career

Photo courtesy Dallas ISD

Special Contributor

Four new career institutes in Dallas ISD will provide students with workforce-ready skills that high-wage employers need now and in the future.

Dallas ISD Chief Academic Officer Ivonne Durant and Assistant Superintendent Oswaldo Alvarenga briefed trustees on Sept. 12 about the updated plan to open four career institutes in the four quadrants of the district.

“We understand that while some students will enter college directly after high school graduation, other students will need to join the workforce immediately, and still others may need to work while they attend college or pursue postsecondary education,” Alvarenga said. “This is a career and tech education program that will guide students from concept to hands-on training with instruction by experienced tradesmen with firsthand experience and the contacts to connect students to internships, apprenticeships, and jobs in their industry. (more…)

Blue Ribbon

Photos courtesy Dallas ISD

Submitted story

Three Dallas ISD schools have earned the 2019 National Blue Ribbon School award, one of the highest honors for a campus.

Judge Barefoot Sanders Law Magnet School, Walnut Hill Elementary School, and Jack Lowe Sr. Elementary School are Blue Ribbon Schools.

The U.S. Department of Education awards the Blue Ribbon recognition to schools where students perform at very high levels or where exemplary progress is being made toward closing achievement gaps.

Lowe Elementary Principal Sandra Barrios held back tears as Secretary of Education Betsy DeVos announced in a video the school earned Blue Ribbon honors. Lowe Elementary School was an Improvement Required campus just five years ago. The neighborhood elementary school serves a diverse student population, with many students coming as refugees or unable to speak English. (more…)

Dallas ISD

Photo courtesy Dallas ISD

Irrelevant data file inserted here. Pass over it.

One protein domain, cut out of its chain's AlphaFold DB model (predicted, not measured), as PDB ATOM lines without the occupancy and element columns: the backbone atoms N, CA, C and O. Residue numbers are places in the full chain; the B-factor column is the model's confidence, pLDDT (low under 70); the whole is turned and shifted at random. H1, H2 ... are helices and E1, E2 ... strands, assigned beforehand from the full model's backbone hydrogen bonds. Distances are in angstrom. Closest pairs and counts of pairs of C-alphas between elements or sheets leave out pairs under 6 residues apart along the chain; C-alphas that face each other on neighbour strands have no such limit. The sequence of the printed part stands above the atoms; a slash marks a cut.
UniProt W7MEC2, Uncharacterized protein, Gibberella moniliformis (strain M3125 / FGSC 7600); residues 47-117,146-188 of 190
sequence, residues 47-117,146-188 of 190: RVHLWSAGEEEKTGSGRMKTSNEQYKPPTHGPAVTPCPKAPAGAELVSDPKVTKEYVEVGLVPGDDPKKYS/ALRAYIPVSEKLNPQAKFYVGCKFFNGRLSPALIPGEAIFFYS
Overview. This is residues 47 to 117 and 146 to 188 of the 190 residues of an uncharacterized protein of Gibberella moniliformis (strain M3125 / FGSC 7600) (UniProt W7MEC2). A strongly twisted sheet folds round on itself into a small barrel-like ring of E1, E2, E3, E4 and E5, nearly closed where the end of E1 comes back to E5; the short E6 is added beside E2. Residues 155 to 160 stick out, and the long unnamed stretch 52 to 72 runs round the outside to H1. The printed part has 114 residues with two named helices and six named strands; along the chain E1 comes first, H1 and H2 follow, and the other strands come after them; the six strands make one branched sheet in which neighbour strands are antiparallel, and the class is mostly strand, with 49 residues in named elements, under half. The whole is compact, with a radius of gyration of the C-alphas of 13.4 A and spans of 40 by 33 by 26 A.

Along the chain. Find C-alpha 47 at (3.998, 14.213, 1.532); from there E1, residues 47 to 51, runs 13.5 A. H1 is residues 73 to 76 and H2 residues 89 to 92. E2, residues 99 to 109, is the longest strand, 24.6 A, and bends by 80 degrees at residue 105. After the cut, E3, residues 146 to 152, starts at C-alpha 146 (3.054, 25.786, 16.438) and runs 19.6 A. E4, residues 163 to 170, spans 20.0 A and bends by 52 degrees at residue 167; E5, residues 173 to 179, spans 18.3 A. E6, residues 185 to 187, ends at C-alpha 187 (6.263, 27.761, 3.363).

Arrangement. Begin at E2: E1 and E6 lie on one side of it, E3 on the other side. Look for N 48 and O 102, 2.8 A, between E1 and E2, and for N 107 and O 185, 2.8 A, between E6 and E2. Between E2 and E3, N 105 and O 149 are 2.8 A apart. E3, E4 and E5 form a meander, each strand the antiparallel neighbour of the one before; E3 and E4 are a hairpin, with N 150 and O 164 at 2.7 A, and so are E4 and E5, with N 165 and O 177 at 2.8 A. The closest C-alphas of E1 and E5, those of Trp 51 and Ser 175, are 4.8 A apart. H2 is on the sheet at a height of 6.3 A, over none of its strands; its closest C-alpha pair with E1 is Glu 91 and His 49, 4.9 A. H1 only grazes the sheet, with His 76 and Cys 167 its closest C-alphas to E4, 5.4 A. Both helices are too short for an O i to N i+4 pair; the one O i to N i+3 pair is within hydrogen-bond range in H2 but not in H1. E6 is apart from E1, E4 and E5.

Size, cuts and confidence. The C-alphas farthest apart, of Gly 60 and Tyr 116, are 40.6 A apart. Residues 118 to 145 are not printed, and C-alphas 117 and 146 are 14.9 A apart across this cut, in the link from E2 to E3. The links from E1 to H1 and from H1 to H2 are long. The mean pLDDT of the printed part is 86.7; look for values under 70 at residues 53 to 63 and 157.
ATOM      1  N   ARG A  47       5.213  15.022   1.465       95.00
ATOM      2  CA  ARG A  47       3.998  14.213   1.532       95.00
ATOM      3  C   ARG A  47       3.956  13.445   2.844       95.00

Submitted story

Amber Shields has a unique perspective as principal of N.W. Harllee Early Childhood Center: it’s where she attended elementary school.

“Harllee is like home to me, and it’s a privilege to lead such a tremendous school,” Shields said.

Shields, who previously served as an assistant principal at Soto Elementary, is one the district’s 20 principals starting their first year leading a campus. Of those 20 first-year principals, 19 are homegrown candidates such as Shields who previously worked in Dallas ISD schools. (more…)

Dallas ISD

Photo courtesy Dallas ISD

The good news? Dallas ISD maintained its B grade from the Texas Education Agency this year, in fact, it went up from an 81 to an 86. In fact, of 232 Dallas ISD schools, 28 got an A and 102 earned a B, making it 57 percent of Dallas ISD schools making an A or B this year.

The bad news? Last year the district had four schools that didn’t meet state standards. This year, the number is eight. But even that is couched in some good news/bad news. Only one school is a repeat from last year, meaning three of last year’s schools met state standard this year. But yes, it’s bittersweet when seven new schools join the list.

So Who Got an A?

Lots of expected schools, of course, but also some incredibly bright stories from places like Edward Titche Elementary and Jack Lowe Sr. Elementary, all schools that not that long ago didn’t meet state standards.  (more…)

Dallas ISDIt happened again this week. Someone (in our comments section, no less) came in at a rate of speed somewhere between Miley Cyrus’s wrecking ball and the Kool-Aid man through a wall to utter this phrase: “Dallas ISD is failing.”

Now, to anyone who has paid attention, we know this isn’t true. Anyone who is a regular reader here knows this isn’t true, because I’ve told you it isn’t true, in five-part harmony and in interpretative dance, and continue to do so weekly as part of our ongoing School+House feature.

But instead of going with facts and figures (and yes, I’ll have a deeper dive on the latest TEA scores later this week), I’m going personal.